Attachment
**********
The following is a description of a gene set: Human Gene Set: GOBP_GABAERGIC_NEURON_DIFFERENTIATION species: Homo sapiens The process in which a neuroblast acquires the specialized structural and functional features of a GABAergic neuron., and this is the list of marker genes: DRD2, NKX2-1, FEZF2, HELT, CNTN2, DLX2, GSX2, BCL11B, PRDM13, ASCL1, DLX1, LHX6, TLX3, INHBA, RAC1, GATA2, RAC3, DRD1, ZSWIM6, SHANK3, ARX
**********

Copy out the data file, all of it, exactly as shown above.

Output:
The following is a description of a gene set: Human Gene Set: GOBP_GABAERGIC_NEURON_DIFFERENTIATION species: Homo sapiens The process in which a neuroblast acquires the specialized structural and functional features of a GABAergic neuron., and this is the list of marker genes: DRD2, NKX2-1, FEZF2, HELT, CNTN2, DLX2, GSX2, BCL11B, PRDM13, ASCL1, DLX1, LHX6, TLX3, INHBA, RAC1, GATA2, RAC3, DRD1, ZSWIM6, SHANK3, ARX